the District Court's Abuse of Discretion Jeopardizes Both Stages of Mr.

McVeigh's Capital









United States Supreme Court Cases


Arizona v. Youngblood, 488 U.S.51,58 (1988)


Bankers Life & Cas. Co. V. Holland, 346 U.S.379 (1953)


Brady v. Maryland, 373 U.S. 83(1963)


Eddings v. Oklahoma, 455 U.S. 104, 110-12(1982)


Giglio v. United States, 405 U.S. 150(1972)


Kyles v. Whitley, 514 U.S.419, 115 S. Ct. 1555, 1565-68, 131 L

Ed. 2d490 (1995).

115, 142, 143, 14S,


Roche v. Evaporated Milk Assn., 319 U.S.21(1943)


Snepp v. United States, 444 U.S.507, 512 (1980)


United States v. Agurs, 427 U.S.97, 110(1976)


United State v. Bagley, 473 U.S.667, 675(1985)


United States v. Richard M. Nixon, President of the United

States, 418 U.S. 683(1974)


Will v. United States, 389 U.S. 90, 95(1967)



Other Federal Cases

Chaney v. Brown, 730 F.2d1334, 1345 (10th Cir. 1984), cert. denied, 496 U.S.


146, 147, 148

Hopkinson v. Shillinger, 781 F. Supp. 737 (D. Wyo. 1991)

150, 151, 152

In re Joint Eastern & Southern Districts Asbestos Litigation, 22 F. 2d755(7th

Cir. 1994)


Nichols v. Alley, 71 F.3d347(10th Cir. 1995)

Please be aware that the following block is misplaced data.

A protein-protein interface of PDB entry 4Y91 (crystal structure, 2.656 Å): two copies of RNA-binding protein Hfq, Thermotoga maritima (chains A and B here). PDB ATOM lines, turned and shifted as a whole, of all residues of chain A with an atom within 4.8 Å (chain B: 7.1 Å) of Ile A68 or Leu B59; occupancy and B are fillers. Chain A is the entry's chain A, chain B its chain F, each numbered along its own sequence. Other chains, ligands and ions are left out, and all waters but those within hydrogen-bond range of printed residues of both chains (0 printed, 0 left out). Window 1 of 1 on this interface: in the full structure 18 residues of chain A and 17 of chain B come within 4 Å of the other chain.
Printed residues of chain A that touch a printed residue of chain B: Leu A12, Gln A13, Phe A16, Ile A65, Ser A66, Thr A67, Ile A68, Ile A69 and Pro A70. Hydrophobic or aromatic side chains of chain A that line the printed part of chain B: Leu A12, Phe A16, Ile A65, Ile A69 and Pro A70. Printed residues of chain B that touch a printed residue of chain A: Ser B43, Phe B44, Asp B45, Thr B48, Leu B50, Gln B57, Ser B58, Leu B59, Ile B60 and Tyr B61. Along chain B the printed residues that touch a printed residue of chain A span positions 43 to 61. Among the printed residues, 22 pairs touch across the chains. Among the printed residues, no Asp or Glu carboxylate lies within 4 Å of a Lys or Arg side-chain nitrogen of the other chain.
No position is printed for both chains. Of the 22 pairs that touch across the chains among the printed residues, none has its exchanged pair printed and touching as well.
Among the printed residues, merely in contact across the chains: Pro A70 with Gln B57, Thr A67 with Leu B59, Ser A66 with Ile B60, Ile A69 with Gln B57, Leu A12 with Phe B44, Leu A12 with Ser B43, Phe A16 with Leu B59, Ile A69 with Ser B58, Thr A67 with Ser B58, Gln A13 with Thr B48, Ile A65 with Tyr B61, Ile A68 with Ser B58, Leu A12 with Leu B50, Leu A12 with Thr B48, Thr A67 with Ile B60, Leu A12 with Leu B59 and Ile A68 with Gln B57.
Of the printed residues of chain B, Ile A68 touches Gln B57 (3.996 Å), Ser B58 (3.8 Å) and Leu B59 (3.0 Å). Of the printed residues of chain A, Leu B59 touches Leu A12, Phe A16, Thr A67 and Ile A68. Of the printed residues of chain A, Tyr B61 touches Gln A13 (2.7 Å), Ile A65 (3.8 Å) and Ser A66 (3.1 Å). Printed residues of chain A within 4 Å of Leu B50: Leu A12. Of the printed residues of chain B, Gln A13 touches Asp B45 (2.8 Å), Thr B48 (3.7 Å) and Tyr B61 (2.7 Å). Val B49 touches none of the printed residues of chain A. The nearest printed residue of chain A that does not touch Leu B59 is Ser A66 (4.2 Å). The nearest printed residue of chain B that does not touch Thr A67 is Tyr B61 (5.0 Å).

Smith v. Secretary of New Mexico Department of Corrections, 50 F.3d801,

824(10th Cir.1995)

144, 145, 146

Texaco, Inc. v. Chandler, 354 F. 2d655(10th Cir. 1965), cert. denied, 383 U.S.



United States v. Clegg, 740 F.2d 16, 18 (9th Cir.1984)


United States ex rel Smith v. Fairman, 769 F.2d386, 391-93 (7th Cir. 1985)


United States v. Fernandez, 913 F.2d 148, 154 (4th Cir. 1990 )


United States v. George, 786 F. Sup. 11, 13(D.D.C> 1991)


United States v. LaRouche, 695 F. Supp. 1265, 1281 (D. Mass. 1988)


United States v. Mandel, 914 F. 2d 1215, 1219 (9th Cir. 1990)


United States v. McAnderson, 914 F. 2d934(7th Cu. 1990)



United States v. McVeigh, 923 F.Supp.1310,1313(D.Colo.1996)


United States v. Perdomo, 929 F.2d967-978(3d Cir.1991)


United States v. Penix, 516 F.Supp.248, 255 (W.D. Okla. 1981)


United States v. Poindexter, 727 F.Supp.1470(D.D.C.1989), rev.d on other

"rounds, 951 F.2d366(D.C. Cir. 1991)


United States v. Rahman, 870 F.Supp.47,51(S.D.N.Y.1994)


United States v. Rewald, 889 F.2d836 (9th Cir.1989)


United States v. Rezaq, 156 F.R.D.514,519(D.D.C.1994)


United States v. Ritter, 272 F.2d30,32(10th Cir.1959), cert. denied, 362